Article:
Before We Kill Dylann Roof Let’s At Least Pretend To Give Him A Fair Process.



I don’t want Dylann Roof to die. I know that if anybody in the country right now deserves to die, it’s probably Dylann Roof.

However, killing him is putting a seal-of-approval on the legal journey that led him to death row. From the police investigation, to the pretrial motions, trial and death sentencing hearing, we shouldn’t give ourselves the power to kill people if they haven’t had the benefit of an accurate and precise system at every step of the way.

That’s common-sense thinking, right?

Blame it on the science.

The confluence of law and science can make for murky, turbulent, rough waters.  One one hand, it can be straightforward and easy.  On the other hand, there’s no shortage of sham science that’s made its way into courtrooms.  There’s plenty of great reading on the subject. It scares scientists.

There’s never more uncertainty than when courts utilize soft sciences such as Psychology and Psychiatry.

The Fool’s Errand.

Dylann Roof is representing himself in a legal hearing to determine whether or not he dies. He’s saying things no lawyer would ever say in his defense.   He’s on the fast track to the death penalty.  We are watching.

I’m scared.

His lawyers, seeing this coming, tried to have him declared unfit to represent himself. A single expert’s report, based on two meetings with Roof, defeated that attempt. Had it not, a lawyer would be fighting this legal battle for him.

I don’t have a problem with people representing themselves and feeling the consequences of their own poor efforts.  They’ve got the right to do that.  The freedom to make bad decisions is as American as guns and hacky sack.

On the other hand, fitness-to-stand-trial is a convoluted, uncertain decision where a non-expert judge relies on written reports and testimony of expert psychiatrists and psychologists who may-or-may not be correct (but will all readily admit that their chosen discipline is not an exact science).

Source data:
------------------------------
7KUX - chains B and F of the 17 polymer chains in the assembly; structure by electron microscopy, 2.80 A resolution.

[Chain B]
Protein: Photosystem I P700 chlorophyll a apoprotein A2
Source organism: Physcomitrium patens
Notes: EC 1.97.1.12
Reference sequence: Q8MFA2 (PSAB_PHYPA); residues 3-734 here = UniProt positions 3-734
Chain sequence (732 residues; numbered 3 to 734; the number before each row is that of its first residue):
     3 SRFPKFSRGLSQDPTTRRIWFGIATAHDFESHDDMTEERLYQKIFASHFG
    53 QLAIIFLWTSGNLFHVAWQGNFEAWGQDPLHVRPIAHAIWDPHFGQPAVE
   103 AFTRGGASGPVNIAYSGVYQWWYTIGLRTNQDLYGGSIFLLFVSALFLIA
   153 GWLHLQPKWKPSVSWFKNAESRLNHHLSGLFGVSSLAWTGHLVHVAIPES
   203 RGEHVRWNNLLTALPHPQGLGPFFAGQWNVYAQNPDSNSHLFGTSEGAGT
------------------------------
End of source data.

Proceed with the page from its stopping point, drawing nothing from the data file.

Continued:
The world of experts, in general, is a dirty world the public as a whole either doesn’t care about or doesn’t want to know about. For many matters the government will have no problem finding an expert to testify to the conclusion they’d like to see.  Same for the defense attorney.

I can find an expert to poke holes in every breath test that’s ever been administrated.   And the government will have no problems finding one to bolster each result.  Get into the soft sciences and it’s even easier to find experts to go either way.

That’s not to say either side is lying, either. That is to say that no science is 100% certain for a variety of reasons.

Yet, there atop the legal pulpit, is a judge who gets to listen to it all and decide which expert/evaluation/side is “correct”- even when the science itself isn’t absolute.

The Fear of Too Much Justice.

A fair system wouldn’t work like this. A fair system, where we could condemn people to death without hesitation or question, wouldn’t have both sides fighting the fitness of a client based upon a single Psychiatrist’s report. A system concerned with accuracy wouldn’t look like what Dylann Roof is going through.

This system is stuck in the stone ages.  Science has advanced. Our process has not.

There’s a better way. Perhaps two experts could have been drafted to evaluate Dyann roof. Those experts could confer and select a third expert. Each of those three experts could do a report.  Those three experts reports could then be submit to three additional, independent experts to review the reports and write a single paper explaining to the judge why any one of the original experts reports should or should not be adopted by the court.

At least then there’d be six experts with eyes on the problem. There’d be less guessing or, at least, more informed discussion on how the guessing should go. There’d be more science. There’d be a better chance for the judge to make an accurate decision.

But that’s a lot of work. It’s a lot of money. It’s a lot of the legal process getting in the way of our blood thirst.

I guess the Constitution never guaranteed the system would be accurate or precise. And that’s why I don’t want Dylann Roof to be put to death. I want to know the system is accurate.

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